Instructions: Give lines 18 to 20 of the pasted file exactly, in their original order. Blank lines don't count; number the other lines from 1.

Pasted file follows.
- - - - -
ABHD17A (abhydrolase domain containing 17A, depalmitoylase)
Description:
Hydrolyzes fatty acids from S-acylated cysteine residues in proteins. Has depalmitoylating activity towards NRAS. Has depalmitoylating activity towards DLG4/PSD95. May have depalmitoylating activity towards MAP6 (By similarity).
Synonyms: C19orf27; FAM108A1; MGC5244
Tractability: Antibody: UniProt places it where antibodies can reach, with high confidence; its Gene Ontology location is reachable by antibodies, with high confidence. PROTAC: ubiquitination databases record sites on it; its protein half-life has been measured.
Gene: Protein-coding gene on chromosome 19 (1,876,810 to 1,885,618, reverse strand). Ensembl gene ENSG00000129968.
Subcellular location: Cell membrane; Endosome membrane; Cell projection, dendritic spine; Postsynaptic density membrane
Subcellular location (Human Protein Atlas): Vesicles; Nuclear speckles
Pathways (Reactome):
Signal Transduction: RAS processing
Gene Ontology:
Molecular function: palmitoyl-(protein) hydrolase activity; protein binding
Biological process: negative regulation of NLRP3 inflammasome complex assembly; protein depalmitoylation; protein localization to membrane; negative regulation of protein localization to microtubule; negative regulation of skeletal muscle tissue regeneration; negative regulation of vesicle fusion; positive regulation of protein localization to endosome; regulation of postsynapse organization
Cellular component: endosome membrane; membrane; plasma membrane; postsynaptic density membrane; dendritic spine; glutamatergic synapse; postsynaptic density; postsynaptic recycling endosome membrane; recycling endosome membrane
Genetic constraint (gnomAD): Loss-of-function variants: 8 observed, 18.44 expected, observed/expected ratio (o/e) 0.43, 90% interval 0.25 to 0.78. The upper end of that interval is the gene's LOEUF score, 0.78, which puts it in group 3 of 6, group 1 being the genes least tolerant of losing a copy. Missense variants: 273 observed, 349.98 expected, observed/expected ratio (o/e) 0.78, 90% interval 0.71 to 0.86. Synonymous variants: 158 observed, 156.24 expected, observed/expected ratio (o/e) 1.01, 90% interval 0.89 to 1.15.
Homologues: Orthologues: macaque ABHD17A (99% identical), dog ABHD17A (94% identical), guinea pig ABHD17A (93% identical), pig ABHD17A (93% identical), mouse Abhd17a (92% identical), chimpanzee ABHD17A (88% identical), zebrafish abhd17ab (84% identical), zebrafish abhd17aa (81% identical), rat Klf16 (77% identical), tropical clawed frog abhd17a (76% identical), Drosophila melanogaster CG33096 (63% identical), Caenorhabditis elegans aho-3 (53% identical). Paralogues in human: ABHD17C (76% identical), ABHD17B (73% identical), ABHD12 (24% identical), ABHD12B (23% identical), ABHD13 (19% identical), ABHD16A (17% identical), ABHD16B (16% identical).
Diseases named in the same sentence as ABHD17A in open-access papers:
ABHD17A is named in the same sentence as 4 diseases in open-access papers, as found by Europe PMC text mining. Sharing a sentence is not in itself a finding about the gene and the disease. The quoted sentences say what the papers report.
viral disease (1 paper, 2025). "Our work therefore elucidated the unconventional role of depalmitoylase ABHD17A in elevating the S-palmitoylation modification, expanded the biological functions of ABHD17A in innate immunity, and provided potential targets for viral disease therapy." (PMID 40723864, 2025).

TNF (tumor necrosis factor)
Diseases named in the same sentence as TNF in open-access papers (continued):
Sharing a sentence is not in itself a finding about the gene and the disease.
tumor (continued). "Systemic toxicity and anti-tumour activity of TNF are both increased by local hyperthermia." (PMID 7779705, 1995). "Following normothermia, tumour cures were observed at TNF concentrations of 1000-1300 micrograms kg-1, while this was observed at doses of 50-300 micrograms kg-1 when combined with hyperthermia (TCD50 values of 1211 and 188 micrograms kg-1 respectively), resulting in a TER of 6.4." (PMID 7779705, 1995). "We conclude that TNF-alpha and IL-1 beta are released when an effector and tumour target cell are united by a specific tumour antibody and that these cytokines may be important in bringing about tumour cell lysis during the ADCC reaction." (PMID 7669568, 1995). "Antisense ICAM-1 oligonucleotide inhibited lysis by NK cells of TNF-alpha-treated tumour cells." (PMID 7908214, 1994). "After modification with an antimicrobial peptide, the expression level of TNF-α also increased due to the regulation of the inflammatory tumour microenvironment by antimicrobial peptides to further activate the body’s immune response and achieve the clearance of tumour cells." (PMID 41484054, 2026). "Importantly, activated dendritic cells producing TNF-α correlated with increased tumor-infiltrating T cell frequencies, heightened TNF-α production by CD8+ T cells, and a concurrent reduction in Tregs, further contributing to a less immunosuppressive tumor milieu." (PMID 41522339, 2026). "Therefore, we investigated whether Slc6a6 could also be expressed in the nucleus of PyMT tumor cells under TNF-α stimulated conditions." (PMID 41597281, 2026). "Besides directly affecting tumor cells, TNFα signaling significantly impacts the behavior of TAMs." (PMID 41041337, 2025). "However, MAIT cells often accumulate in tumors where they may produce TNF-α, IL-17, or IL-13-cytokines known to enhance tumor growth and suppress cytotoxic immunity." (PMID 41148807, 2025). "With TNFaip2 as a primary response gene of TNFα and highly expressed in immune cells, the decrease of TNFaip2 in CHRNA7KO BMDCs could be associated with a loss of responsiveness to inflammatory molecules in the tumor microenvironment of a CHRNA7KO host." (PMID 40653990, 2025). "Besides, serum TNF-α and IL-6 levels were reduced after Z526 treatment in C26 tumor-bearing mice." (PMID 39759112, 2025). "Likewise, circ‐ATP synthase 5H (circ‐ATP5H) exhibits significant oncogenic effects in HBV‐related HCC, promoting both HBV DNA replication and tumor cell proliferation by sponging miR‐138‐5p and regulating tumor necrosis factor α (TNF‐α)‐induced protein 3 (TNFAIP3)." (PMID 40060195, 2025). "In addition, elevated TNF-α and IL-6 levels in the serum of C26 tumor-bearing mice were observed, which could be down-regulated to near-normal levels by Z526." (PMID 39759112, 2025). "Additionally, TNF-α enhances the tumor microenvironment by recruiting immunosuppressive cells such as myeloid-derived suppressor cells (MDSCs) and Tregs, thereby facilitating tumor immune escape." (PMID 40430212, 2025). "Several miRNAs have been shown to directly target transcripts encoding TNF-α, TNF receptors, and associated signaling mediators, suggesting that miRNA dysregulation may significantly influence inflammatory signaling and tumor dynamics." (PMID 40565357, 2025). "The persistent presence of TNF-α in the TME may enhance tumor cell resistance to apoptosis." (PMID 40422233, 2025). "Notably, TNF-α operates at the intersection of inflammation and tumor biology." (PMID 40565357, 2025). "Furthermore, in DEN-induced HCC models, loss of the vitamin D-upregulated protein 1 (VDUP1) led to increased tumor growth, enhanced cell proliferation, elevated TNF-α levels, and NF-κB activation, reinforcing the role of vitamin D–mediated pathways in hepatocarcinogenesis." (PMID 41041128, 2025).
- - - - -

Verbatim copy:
ABHD17A is named in the same sentence as 4 diseases in open-access papers, as found by Europe PMC text mining. Sharing a sentence is not in itself a finding about the gene and the disease. The quoted sentences say what the papers report.
viral disease (1 paper, 2025). "Our work therefore elucidated the unconventional role of depalmitoylase ABHD17A in elevating the S-palmitoylation modification, expanded the biological functions of ABHD17A in innate immunity, and provided potential targets for viral disease therapy." (PMID 40723864, 2025).

TNF (tumor necrosis factor)